The TPM (Tire Pressure Monitoring) or RDC (Reifen Druck Kontrolle) is a crucial system in your BMW car. It became standard in all vehicles manufactured after 2007, but what does it do? A TPM system monitors the tire pressure of all four tires and informs the driver if it falls down to 20% of its recommended value. However, it can malfunction in case any of its components has a fault. The following are the most common causes of TPM system failure:
- Defective TPM System Sensor
- Faulty RDC Module
- Erroneous Sensors Batteries
- Communication Problem
- Damage from Water
- Faulty TPM Fuse
- Mechanical Damage
Read on for more information about the TPM system and how it works. We will also explain these most common causes of failure in detail and how to reset the dashboard TPMS light.
Table of Contents
What is TPM on a BMW, and How Does it Work?
Tire Pressure Monitoring (TPM) system or Reifen Druck Kontrolle (RDC) in German is an electronic system consisting of sensors, transmitters, and a control module. Its purpose is to monitor the tire pressure of each tire and alert the driver if it falls 20% below the recommended value. It does that by turning on the dashboard light and/or displaying a warning message.
Sensors in each wheel constantly monitor the pressure and relay that information wirelessly to the RDC module. This module then communicates with the onboard computer to display an error message on the information center or turn on the TPM system light.
The TPM system warning light usually illuminates when the TPM system goes faulty. On the other hand, error messages vary depending on the car model.
Can I Drive with BMW TPM Malfunction?
Yes. You can drive with a BMW TPM system malfunction in case your tire pressure is still within the recommended value. When one or more of the tires have a low tire pressure, the TPM system warning light on the dashboard is constantly on. Don’t drive your car if it has conventional tires. Instead, go to the nearest filling station or auto repair shop to add tire pressure. Cars with run-flat tires can go for another 200 miles at 55 mph even with low pressure.
On the other hand, if the TPM system dashboard light flashes, it indicates a fault in the system, but not low tire pressure. You are safe driving your car in this condition, but you should have it fixed ASAP.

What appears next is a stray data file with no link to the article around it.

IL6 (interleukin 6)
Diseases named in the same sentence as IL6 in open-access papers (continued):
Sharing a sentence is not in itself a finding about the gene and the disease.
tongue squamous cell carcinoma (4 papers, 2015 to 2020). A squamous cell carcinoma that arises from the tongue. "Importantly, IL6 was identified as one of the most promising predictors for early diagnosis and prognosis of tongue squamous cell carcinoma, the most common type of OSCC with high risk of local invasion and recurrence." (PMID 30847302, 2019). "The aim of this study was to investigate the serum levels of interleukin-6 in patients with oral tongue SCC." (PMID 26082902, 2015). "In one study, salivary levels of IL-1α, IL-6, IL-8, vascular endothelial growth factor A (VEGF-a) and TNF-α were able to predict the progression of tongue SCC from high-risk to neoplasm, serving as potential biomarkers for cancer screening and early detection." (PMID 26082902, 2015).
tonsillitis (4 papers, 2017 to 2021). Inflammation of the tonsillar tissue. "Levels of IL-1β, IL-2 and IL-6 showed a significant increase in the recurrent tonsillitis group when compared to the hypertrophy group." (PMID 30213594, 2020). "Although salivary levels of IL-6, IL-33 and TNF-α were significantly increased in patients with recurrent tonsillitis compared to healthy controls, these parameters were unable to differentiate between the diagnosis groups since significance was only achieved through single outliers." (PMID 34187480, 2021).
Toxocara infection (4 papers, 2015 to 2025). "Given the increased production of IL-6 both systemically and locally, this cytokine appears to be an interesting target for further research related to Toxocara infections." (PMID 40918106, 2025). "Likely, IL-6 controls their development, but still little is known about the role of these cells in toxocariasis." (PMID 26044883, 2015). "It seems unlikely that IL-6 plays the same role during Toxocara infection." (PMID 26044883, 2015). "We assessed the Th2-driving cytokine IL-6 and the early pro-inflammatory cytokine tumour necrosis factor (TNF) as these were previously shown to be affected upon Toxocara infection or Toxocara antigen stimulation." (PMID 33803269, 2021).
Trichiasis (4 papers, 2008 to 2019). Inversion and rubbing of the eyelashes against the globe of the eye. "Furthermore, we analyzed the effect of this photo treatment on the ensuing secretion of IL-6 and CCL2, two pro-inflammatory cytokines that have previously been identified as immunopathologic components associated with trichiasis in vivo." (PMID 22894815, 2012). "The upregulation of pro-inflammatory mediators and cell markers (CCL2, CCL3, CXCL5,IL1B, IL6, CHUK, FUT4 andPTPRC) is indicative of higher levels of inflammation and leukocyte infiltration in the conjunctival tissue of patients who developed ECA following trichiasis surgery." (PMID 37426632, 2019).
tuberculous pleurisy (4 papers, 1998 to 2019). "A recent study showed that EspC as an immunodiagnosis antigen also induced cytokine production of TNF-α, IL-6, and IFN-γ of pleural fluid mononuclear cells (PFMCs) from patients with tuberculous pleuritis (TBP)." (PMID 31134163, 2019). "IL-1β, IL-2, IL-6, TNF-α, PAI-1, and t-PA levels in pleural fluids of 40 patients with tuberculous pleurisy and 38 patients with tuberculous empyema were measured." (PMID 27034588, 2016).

Reset the BMW TPM warning
Resetting the BMW TPM warning takes just a few minutes. If you get it on the highway, the first step is to pull over and check for a flat tire or visible pressure drop. If there is a minimal loss of tire pressure, you can carefully drive to the nearest service station and add more air into the tires.
Inflate all the tires to the recommended pressure. Most BMW models need about 32-36 PSI of tire pressure, with the exception of BMW models with low-profile tires that require up to 45 PSI. But to be sure, check a sticker on the inside edge of the driver’s door for this information.
Once you inflate the tires to the recommended pressure, proceed as follows to reset the TPM warning:
- Press the iDrive knob and choose vehicle settings.
- Scroll down and select Vehicle Tires.
- Turn the iDrive knob to choose the TPM menu.
- Select Reset and then press the iDrive knob to initiate the action.
- Select YES, and it should show Resetting TPM.
- Take a short drive to see the Status changing to TPM Active.
You have successfully reset the TPM warning. If the problem reoccurs, take your car to a qualified mechanic to conduct a further diagnosis.
Error Messages Possibly Popping up When TPM System Goes Defective
The error message displayed on the iDrive screen depends on the car model and the type of fault. Typically, it will be any of the following:
- TPM inactive warning light on the dashboard.
- Tire Pressure Monitor (TPM) malfunction:
- System unable to detect tire pressure loss
- Check tire pressure manually.
- Continued driving is possible.
- Consult service center